Family Matters

Aug 28, 2015 By Jonathan Milgram | Commentary | Ki Tetzei

Academic talmudists are often asked, “Of what use are the findings of academic Jewish Studies to lay people? Can historical research inform our contemporary dialogue on the pressing issues of our day?” I propose that developments in family law from biblical to Rabbinic times have much to teach us in our evaluating the rapidly changing values and their accompanying changing laws in our own times.

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After They’ve Seen Paree

After They’ve Seen Paree

Aug 28, 2015 By Hillel Gruenberg | Commentary | Ki Tetzei

We are painfully aware that wars don’t end once the dust settles on the battlefield and documents of peace are signed, but rather that the “war at home” lives on long past military engagements, both in the homecoming of individual soldiers and the broad social changes that often follow. Ki Tetzei begins where the previous portion left off, discussing laws of war; however, in its second paragraph, it sharply turns to address issues of moral behavior in areas including family, agriculture, and sexual relations.

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A Time to Grieve

A Time to Grieve

Sep 5, 2014 By Matthew Berkowitz | Commentary | Ki Tetzei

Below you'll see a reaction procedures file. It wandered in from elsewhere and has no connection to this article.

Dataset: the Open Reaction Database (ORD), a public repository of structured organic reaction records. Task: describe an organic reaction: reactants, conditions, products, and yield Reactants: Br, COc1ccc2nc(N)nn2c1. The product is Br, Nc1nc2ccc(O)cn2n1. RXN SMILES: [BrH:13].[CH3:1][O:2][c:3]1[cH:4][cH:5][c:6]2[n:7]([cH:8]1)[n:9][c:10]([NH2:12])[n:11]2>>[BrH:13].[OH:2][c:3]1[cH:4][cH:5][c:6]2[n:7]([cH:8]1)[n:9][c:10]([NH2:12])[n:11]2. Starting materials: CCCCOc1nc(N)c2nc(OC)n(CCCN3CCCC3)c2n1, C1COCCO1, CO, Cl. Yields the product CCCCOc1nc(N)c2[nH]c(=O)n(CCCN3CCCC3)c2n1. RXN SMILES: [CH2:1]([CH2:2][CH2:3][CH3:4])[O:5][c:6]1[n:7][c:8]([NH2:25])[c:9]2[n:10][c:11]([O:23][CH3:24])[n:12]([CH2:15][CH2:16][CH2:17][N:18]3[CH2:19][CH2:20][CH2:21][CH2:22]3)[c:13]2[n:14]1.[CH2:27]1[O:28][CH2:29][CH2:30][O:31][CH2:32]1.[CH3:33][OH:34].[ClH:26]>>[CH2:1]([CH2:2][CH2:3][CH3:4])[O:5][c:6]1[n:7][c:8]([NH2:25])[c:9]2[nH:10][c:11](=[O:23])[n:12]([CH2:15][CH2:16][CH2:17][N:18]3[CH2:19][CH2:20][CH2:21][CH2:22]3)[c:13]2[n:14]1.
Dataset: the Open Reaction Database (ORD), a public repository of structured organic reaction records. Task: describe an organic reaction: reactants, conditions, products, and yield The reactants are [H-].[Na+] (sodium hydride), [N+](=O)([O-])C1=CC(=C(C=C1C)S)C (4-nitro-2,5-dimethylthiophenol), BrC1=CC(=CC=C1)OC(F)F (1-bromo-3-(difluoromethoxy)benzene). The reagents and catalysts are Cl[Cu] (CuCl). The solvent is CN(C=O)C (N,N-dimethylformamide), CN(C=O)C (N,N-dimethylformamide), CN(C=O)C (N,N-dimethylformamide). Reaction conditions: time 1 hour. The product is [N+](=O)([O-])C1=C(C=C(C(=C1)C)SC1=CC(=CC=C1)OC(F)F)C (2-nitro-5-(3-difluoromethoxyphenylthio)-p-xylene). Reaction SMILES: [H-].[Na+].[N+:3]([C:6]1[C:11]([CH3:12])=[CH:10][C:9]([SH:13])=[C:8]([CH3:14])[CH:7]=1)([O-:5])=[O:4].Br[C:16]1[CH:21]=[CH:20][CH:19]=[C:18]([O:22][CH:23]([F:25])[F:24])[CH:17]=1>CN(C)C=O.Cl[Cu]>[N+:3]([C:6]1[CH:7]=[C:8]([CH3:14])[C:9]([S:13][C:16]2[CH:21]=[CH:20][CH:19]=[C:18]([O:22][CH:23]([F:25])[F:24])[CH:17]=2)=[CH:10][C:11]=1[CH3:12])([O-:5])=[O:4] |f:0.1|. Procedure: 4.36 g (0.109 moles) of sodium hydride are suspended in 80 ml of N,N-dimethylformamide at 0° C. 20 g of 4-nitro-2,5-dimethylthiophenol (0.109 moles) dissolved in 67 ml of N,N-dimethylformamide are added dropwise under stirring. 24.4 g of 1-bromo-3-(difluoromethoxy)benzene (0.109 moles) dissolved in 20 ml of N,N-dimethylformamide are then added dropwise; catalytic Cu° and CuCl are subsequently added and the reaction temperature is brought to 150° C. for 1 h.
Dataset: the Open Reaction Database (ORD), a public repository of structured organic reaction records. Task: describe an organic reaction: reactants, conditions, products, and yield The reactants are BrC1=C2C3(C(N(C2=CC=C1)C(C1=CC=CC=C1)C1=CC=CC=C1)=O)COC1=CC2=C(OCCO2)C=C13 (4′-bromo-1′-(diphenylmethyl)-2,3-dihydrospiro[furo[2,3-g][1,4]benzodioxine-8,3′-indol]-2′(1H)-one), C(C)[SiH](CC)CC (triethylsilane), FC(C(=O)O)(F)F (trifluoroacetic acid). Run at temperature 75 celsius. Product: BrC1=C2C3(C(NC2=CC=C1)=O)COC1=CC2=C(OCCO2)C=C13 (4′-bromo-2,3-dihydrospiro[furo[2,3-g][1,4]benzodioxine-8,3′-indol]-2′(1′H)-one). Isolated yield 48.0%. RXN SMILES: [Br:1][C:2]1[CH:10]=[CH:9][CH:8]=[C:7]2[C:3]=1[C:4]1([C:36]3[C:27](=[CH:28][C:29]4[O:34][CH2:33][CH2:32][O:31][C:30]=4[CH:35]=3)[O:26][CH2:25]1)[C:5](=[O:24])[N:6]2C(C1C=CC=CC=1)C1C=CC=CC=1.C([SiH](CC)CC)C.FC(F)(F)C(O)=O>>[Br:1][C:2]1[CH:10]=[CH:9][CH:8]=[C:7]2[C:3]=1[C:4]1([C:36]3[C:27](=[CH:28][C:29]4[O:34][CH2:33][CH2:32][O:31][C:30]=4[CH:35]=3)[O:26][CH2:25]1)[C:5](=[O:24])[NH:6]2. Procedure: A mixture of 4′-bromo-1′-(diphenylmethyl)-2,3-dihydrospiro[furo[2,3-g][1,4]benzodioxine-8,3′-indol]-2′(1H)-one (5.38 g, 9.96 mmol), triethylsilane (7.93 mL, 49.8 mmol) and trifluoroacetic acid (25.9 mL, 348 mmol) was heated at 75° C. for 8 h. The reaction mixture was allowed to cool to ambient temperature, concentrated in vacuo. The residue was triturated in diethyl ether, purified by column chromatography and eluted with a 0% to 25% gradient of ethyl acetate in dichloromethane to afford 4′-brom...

As the fragile ceasefire between Israel and Hamas continues to hold and war is waged against the Islamic State of Iraq and Syria (ISIS), we turn our soul’s attention to Parashat Ki Tetzei.

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We Have Met the Enemy, and the Enemy Is Us

We Have Met the Enemy, and the Enemy Is Us

Aug 14, 2013 By Marc Gary | Commentary | Ki Tetzei

How does war affect the human soul? Our Torah portion, Ki Tetzei, begins with a verse that raises these issues in a stark and discomfiting manner.

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Ethics of War

Ethics of War

Aug 14, 2013 By Matthew Berkowitz | Commentary | Ki Tetzei

Parashat Ki Tetzei opens by teaching one of the biblical ordinances related to ethical conduct in war.

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To Go Out of the Wilderness

To Go Out of the Wilderness

Sep 1, 2012 By Arnold M. Eisen | Commentary | Ki Tetzei